I remember there was a customer. Yeah, he’s basically touching my butt the whole time while I’m serving him in this very popular restaurant. And I asked him, could he not? And cursed me out, said, we’ve been nothing but nice to you. And he was sitting at a table with three other, with two other women and another guy.

The mistake was the bartender had accidentally given him one too many drinks so he had gotten too drunk and I ran to the owner crying my eyes out like this man touched me. I feel uncomfortable. I didn’t want the restaurants full. I couldn’t go off because I had another one of the white women. She’s like, if they were me, I would have went off and I went, I’m so happy you don’t have to worry about that. I’m happy. You don’t have to worry about what you look like if you go off on a customer as a server in Milvers. I do, being the only person of color here. Okay. And on staff. And so I ran in, and she pulls her glass out. Oh, those are my friends. I went, oh, okay. What does that mean to me?

I’m crying in front of you. This is your restaurant. You’re here working on a busy night and I just told you that I was touched by a customer and then he cursed me out and I don’t want to go over the table. So, um, rest in peace, a dear friend, Chris, who was the bartender ran over and said, do you want me to take care of it?

So yes, he came over. And he asked the guy to leave and said, you cannot touch servers, you can’t destroy. He walked away and said, if you ever need anything, you let me know. And I felt like, I guess, I could have just stood up for myself. I could have gone off like the other girl said, you know, and maybe not care about how I looked because I felt so uncomfortable.

And the only thing that owner had to say about that, after, and after he left, one of the girls at the table, they felt so uncomfortable, comes back in secretly in the very back, gives me 50. I’m so sorry. That was unacceptable. I went, so you knew that was wrong. And the owner was standing right there. Still didn’t comment.

I had friends come in. I’m just kind of overwhelmed cause I stayed on my shift. And the only comment she had for that was, yeah, it’s not every day he gets sexually harassed by a gay guy. And that is how she, that was their only comment to that. And I went, I won’t work here anymore. I don’t like this. Nope.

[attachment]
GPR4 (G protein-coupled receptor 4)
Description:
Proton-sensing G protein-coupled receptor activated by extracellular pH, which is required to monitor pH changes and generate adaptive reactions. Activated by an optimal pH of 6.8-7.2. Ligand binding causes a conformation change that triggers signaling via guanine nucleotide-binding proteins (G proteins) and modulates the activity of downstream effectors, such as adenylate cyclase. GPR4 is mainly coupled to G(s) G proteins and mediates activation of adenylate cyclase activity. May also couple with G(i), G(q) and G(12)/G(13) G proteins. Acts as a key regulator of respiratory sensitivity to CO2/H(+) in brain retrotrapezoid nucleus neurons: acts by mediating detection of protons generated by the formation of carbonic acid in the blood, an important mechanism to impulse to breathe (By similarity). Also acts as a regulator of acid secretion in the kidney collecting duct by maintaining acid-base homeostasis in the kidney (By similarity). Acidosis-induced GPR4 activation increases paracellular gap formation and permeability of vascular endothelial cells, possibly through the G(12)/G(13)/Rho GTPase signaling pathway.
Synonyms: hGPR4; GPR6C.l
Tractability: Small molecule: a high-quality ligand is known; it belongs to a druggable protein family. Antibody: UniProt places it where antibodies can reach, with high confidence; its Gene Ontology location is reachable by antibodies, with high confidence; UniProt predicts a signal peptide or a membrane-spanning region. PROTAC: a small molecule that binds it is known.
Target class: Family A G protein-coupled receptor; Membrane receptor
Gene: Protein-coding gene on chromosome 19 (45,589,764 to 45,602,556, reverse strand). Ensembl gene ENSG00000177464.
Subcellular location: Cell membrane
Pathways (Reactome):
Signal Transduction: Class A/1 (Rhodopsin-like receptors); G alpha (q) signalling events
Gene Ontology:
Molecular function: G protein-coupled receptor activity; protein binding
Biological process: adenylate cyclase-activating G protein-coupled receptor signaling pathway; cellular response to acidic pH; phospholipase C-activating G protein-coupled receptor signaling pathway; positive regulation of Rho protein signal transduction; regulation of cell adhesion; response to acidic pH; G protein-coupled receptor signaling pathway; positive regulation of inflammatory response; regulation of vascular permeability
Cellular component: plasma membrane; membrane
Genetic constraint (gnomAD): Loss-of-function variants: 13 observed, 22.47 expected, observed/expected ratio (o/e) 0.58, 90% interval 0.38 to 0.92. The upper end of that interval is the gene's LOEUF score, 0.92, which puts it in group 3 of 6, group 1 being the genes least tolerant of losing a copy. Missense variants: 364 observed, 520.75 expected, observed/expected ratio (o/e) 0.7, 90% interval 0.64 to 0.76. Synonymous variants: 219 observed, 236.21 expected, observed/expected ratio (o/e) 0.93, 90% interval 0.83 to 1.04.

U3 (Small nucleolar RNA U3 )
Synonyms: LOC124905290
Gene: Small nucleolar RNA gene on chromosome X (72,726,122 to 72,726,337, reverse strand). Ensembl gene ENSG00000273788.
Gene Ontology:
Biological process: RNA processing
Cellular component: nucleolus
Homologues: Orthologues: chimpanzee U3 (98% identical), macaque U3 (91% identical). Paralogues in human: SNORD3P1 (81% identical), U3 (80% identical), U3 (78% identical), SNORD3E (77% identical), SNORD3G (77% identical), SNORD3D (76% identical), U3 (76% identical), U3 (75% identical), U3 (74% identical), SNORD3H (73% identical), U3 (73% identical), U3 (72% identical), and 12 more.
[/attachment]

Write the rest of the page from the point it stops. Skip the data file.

And, um, and it sucks because this was an establishment that was built for queer people, and they wanted people to come and feel welcome, and then here comes COVID and we’ve got a Black Lives Matter sign in the window So it just I at this point, like I said in my career, I don’t care anymore I’ve been taken advantage of enough, and if I can speak up I can speak up for other people when other actors come to me and say I felt uncomfortable about this, this is my opinion on how you could handle it in the best way possible.

When it comes to playing Effie, being present, knowing who I am, knowing what I look like, everything I’ve been through. When I’m on stage, sometimes I can get in my head about things, situations, and people, and I just have to be present and breathe. And now I am. Right here on this stage. I’m telling a story.

Someone’s why everybody’s watching me. So just breathe. I get nervous. I overthink even when I’m in the car and I’m I feel like I’m getting, you know, my my heart is racing fast because of I’m overthinking about something. I’m like, just breathe. Be present. Look at what’s going on. And that helped me, too.

Viewpoints. What you taught me in college, too. It’s taking a step, closing your mouth, and just opening your eyes and opening your ears. That’s my long winded answer of, of being present and when to speak up and all that good stuff that I just, I wish I did back in the day and realized it didn’t matter then if I did say something. So why not say it now?

It doesn’t matter. You know, you got one life to live, and you got to advocate for yourself. I have to speak up for myself. I don’t have an agent which sucks sometimes because it legitimizes your work. And so I have to be my own agent. And I have to speak up and look at, you know, what I’d be losing if I said yes, I’d be losing my confidence.

I’d be losing, I’d be feeling uncomfortable because I didn’t get paid enough or I wasn’t treated properly. I, so, I have to speak up to prevent those feelings because I hate feeling that way. I hate feeling insecure. I hate feeling like I should have said something. That’s, I think that’s also why I don’t care.

I’m always feeling regretful. Like, I should have said something. I should have spoke up. I could have just sent an email. I love sending emails. Yeah. Well, you are somebody who knows who you are, have found your way. And of course, that’s always a journey as we change throughout life. You know who your audience is.

You know what you believe. And because of those things and many other things, but especially because of those things, you have presence everywhere you go. You always did. You just didn’t know it. That’s one of the things I love about teaching and also working with our clients is I get to be the one that, um, helps uncover what’s already there.

And I think think about if I could go back in time and look at that little sophomore in college. If you came as a guest artist to talk to you when you were 20 or 21, trying to do Viewpoints, trying to figure it out, trying to fit in where you looked different. You would be over the moon. You wouldn’t even be able to go up and talk to you.

You wouldn’t. You would have been like, oh my god, I could never be like her. Can you see that? Yeah, I don’t know. Yeah, maybe. It’s weird because it’s like she’s still in there sometimes. I just have to quiet her down a little bit and find those people that… You know, validate the good work and the progress that I’ve made.